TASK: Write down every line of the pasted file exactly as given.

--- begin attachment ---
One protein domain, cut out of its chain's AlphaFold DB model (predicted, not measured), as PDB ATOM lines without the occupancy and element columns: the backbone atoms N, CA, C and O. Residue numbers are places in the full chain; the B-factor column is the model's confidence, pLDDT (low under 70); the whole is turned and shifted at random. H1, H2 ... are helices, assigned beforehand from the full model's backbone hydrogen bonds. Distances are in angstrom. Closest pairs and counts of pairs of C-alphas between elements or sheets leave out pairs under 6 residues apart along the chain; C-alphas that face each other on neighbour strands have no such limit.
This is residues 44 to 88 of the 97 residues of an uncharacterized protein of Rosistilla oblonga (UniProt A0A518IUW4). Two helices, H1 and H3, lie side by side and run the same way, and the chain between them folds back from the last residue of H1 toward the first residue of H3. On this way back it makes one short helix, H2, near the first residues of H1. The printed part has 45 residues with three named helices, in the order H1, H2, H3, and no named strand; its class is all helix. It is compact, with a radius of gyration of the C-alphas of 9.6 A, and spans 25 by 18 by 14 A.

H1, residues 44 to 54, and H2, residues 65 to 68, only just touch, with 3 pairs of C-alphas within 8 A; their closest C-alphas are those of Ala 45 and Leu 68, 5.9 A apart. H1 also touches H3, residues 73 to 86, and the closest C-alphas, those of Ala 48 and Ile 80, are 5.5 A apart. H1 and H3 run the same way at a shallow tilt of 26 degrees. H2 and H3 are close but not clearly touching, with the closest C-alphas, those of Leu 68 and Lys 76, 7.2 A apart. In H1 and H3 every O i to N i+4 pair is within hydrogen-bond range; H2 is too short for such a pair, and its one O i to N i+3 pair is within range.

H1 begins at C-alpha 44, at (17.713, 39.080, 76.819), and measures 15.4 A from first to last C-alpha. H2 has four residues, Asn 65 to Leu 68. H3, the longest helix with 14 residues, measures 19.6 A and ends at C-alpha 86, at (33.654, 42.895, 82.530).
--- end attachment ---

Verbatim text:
One protein domain, cut out of its chain's AlphaFold DB model (predicted, not measured), as PDB ATOM lines without the occupancy and element columns: the backbone atoms N, CA, C and O. Residue numbers are places in the full chain; the B-factor column is the model's confidence, pLDDT (low under 70); the whole is turned and shifted at random. H1, H2 ... are helices, assigned beforehand from the full model's backbone hydrogen bonds. Distances are in angstrom. Closest pairs and counts of pairs of C-alphas between elements or sheets leave out pairs under 6 residues apart along the chain; C-alphas that face each other on neighbour strands have no such limit.
This is residues 44 to 88 of the 97 residues of an uncharacterized protein of Rosistilla oblonga (UniProt A0A518IUW4). Two helices, H1 and H3, lie side by side and run the same way, and the chain between them folds back from the last residue of H1 toward the first residue of H3. On this way back it makes one short helix, H2, near the first residues of H1. The printed part has 45 residues with three named helices, in the order H1, H2, H3, and no named strand; its class is all helix. It is compact, with a radius of gyration of the C-alphas of 9.6 A, and spans 25 by 18 by 14 A.

H1, residues 44 to 54, and H2, residues 65 to 68, only just touch, with 3 pairs of C-alphas within 8 A; their closest C-alphas are those of Ala 45 and Leu 68, 5.9 A apart. H1 also touches H3, residues 73 to 86, and the closest C-alphas, those of Ala 48 and Ile 80, are 5.5 A apart. H1 and H3 run the same way at a shallow tilt of 26 degrees. H2 and H3 are close but not clearly touching, with the closest C-alphas, those of Leu 68 and Lys 76, 7.2 A apart. In H1 and H3 every O i to N i+4 pair is within hydrogen-bond range; H2 is too short for such a pair, and its one O i to N i+3 pair is within range.

H1 begins at C-alpha 44, at (17.713, 39.080, 76.819), and measures 15.4 A from first to last C-alpha. H2 has four residues, Asn 65 to Leu 68. H3, the longest helix with 14 residues, measures 19.6 A and ends at C-alpha 86, at (33.654, 42.895, 82.530).